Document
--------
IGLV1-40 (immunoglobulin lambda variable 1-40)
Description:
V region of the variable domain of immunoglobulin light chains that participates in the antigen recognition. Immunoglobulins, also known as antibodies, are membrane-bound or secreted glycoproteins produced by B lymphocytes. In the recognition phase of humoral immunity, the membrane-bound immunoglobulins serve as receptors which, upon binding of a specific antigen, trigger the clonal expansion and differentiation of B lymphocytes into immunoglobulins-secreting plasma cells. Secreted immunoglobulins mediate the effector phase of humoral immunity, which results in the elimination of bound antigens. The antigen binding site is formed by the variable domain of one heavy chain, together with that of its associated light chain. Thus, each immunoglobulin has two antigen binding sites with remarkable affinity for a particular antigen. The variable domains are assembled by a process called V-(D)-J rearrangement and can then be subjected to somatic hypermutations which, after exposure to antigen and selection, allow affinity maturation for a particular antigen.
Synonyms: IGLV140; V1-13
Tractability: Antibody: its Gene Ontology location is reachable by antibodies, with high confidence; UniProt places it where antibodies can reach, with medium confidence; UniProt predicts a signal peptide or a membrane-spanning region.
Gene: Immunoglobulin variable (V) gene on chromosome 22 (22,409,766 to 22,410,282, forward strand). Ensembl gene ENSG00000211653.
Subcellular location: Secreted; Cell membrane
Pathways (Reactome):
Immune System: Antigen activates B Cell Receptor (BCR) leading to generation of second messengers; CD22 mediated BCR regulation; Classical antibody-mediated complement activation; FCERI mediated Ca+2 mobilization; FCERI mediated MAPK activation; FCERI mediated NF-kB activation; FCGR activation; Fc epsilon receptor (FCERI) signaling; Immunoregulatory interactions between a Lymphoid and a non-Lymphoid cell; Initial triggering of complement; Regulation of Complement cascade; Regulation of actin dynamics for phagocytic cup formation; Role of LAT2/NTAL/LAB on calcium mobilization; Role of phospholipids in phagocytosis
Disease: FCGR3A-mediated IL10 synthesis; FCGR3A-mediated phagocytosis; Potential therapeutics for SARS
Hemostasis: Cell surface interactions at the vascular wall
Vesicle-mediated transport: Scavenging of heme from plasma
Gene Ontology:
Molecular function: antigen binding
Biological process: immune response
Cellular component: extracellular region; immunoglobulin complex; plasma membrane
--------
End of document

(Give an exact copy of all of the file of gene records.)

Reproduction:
IGLV1-40 (immunoglobulin lambda variable 1-40)
Description:
V region of the variable domain of immunoglobulin light chains that participates in the antigen recognition. Immunoglobulins, also known as antibodies, are membrane-bound or secreted glycoproteins produced by B lymphocytes. In the recognition phase of humoral immunity, the membrane-bound immunoglobulins serve as receptors which, upon binding of a specific antigen, trigger the clonal expansion and differentiation of B lymphocytes into immunoglobulins-secreting plasma cells. Secreted immunoglobulins mediate the effector phase of humoral immunity, which results in the elimination of bound antigens. The antigen binding site is formed by the variable domain of one heavy chain, together with that of its associated light chain. Thus, each immunoglobulin has two antigen binding sites with remarkable affinity for a particular antigen. The variable domains are assembled by a process called V-(D)-J rearrangement and can then be subjected to somatic hypermutations which, after exposure to antigen and selection, allow affinity maturation for a particular antigen.
Synonyms: IGLV140; V1-13
Tractability: Antibody: its Gene Ontology location is reachable by antibodies, with high confidence; UniProt places it where antibodies can reach, with medium confidence; UniProt predicts a signal peptide or a membrane-spanning region.
Gene: Immunoglobulin variable (V) gene on chromosome 22 (22,409,766 to 22,410,282, forward strand). Ensembl gene ENSG00000211653.
Subcellular location: Secreted; Cell membrane
Pathways (Reactome):
Immune System: Antigen activates B Cell Receptor (BCR) leading to generation of second messengers; CD22 mediated BCR regulation; Classical antibody-mediated complement activation; FCERI mediated Ca+2 mobilization; FCERI mediated MAPK activation; FCERI mediated NF-kB activation; FCGR activation; Fc epsilon receptor (FCERI) signaling; Immunoregulatory interactions between a Lymphoid and a non-Lymphoid cell; Initial triggering of complement; Regulation of Complement cascade; Regulation of actin dynamics for phagocytic cup formation; Role of LAT2/NTAL/LAB on calcium mobilization; Role of phospholipids in phagocytosis
Disease: FCGR3A-mediated IL10 synthesis; FCGR3A-mediated phagocytosis; Potential therapeutics for SARS
Hemostasis: Cell surface interactions at the vascular wall
Vesicle-mediated transport: Scavenging of heme from plasma
Gene Ontology:
Molecular function: antigen binding
Biological process: immune response
Cellular component: extracellular region; immunoglobulin complex; plasma membrane